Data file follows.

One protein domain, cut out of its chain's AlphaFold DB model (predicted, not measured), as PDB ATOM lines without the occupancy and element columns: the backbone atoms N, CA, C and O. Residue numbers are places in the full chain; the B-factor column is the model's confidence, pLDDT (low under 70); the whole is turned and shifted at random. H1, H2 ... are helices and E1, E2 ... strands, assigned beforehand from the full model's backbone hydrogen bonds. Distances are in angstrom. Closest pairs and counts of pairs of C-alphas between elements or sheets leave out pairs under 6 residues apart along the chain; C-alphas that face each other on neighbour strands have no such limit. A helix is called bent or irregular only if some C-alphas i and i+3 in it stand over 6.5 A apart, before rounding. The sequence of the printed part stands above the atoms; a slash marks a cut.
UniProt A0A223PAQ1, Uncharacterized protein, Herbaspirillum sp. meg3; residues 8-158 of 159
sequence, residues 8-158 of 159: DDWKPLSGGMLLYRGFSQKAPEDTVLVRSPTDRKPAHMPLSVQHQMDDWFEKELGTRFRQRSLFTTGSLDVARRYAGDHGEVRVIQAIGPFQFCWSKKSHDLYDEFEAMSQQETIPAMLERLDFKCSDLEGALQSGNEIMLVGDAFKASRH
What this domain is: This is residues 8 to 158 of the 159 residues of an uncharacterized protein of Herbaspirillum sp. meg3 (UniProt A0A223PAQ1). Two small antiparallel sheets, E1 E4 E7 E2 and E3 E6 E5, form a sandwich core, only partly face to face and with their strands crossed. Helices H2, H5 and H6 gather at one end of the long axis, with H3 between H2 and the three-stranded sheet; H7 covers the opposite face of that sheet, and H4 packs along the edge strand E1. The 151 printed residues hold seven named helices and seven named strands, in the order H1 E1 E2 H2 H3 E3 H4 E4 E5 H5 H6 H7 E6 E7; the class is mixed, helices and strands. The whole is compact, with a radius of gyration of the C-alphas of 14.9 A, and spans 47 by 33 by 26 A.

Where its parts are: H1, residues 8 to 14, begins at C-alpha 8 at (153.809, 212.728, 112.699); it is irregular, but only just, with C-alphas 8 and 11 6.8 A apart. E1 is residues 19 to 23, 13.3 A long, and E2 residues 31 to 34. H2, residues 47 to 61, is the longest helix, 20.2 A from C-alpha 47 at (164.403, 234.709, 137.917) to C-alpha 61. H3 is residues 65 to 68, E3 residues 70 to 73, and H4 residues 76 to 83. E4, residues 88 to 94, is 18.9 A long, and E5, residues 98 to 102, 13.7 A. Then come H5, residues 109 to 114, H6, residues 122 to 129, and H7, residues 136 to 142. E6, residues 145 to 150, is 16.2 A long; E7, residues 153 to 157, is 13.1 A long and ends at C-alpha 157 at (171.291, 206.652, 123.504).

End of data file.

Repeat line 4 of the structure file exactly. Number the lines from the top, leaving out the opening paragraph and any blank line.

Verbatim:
Where its parts are: H1, residues 8 to 14, begins at C-alpha 8 at (153.809, 212.728, 112.699); it is irregular, but only just, with C-alphas 8 and 11 6.8 A apart. E1 is residues 19 to 23, 13.3 A long, and E2 residues 31 to 34. H2, residues 47 to 61, is the longest helix, 20.2 A from C-alpha 47 at (164.403, 234.709, 137.917) to C-alpha 61. H3 is residues 65 to 68, E3 residues 70 to 73, and H4 residues 76 to 83. E4, residues 88 to 94, is 18.9 A long, and E5, residues 98 to 102, 13.7 A. Then come H5, residues 109 to 114, H6, residues 122 to 129, and H7, residues 136 to 142. E6, residues 145 to 150, is 16.2 A long; E7, residues 153 to 157, is 13.1 A long and ends at C-alpha 157 at (171.291, 206.652, 123.504).